Teaching children about fire safety

So a few days ago, I had to teach the Year 8 students at my mum’s school about Fire Safety – a requirement in their Technology subject due to the fact they they would soon be doing lots of practicals in the laboratory and would work with chemicals and electricity a lot! Earlier, in the term, I had taught them First Aid in 3 seperate lessons/periods (will write on this soon). It has been exciting for me as I haven’t taught these topics in a while. Infact I took it upon myself to teach these group of children when I noticed First Aid and Fire Safety was part of their curriculum and I didn’t think anyone else could do it justice. The last time I taught fire safety to young people was to a group of youths living in supported housing somewhere on Hackney, London. At the time, their support worker thought they needed it as they were always making their fire alarms go off (intentionally and non-intentionally) and many of them never obeyed safety rules. It was an eye opener for them. I remember one of the evaluation/feedback I got from one of the young people – it went something like this “I thought this was just going to be another speech but I have learnt a lot and like the way Ike made us participate and discuss”. They particularly liked the real stories I told them- it wasn’t to scare them but to let them know fire is real and it does kill.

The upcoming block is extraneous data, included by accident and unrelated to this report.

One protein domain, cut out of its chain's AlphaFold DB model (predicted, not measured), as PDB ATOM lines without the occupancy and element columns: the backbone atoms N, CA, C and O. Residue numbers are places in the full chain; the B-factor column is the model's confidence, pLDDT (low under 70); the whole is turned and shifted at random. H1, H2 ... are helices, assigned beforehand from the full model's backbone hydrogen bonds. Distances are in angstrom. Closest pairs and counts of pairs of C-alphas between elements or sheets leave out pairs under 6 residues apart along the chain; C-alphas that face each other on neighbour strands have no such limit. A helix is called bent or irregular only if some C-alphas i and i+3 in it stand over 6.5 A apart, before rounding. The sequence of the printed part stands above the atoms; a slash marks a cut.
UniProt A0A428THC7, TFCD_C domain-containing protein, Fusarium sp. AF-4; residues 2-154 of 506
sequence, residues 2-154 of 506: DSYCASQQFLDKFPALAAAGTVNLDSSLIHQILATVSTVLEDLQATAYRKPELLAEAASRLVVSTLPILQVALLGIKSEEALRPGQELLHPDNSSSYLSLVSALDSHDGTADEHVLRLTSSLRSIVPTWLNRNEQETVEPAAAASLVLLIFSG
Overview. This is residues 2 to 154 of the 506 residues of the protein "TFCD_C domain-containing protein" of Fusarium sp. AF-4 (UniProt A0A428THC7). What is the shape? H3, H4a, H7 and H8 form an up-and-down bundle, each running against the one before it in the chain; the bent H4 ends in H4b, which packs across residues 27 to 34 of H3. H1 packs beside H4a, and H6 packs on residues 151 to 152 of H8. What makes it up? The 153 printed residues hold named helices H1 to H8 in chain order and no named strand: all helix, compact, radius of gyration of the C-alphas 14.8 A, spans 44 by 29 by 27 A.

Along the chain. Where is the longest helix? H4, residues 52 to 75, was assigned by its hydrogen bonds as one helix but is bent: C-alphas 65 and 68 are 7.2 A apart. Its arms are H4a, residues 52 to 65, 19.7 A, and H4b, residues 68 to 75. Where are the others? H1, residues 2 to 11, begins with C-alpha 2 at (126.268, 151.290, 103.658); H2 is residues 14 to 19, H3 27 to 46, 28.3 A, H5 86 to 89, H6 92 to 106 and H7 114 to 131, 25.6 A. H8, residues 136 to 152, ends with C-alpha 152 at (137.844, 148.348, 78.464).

Fast forward to a few days ago. I used the same”tactics” and lots of pictures. I had just 45minutes to pass on this info and needed to get it right. I am used to delivering this training in at least 4hours. This particular lesson took a lot of planning and selection. Selection as per what was relevant for their level (this particular set are aged 10-12 years). So I split my lesson into 5 sections.

1. Find out what they know first
My First slide showed a building on fire and firefighters trying to put the fire out (this image on the right) and the subject, topic and teacher’s name. I purposely left this on for a few minutes and started off by asking them to write down what they knew about fire safety. Write? They were just staring at the image! One of them asked, is that how a fire really burns a building? I could see the worry on her face. I replied yes. Fire is really really bad and children tend to be more careless than adults that is why it is important for you to learn about it.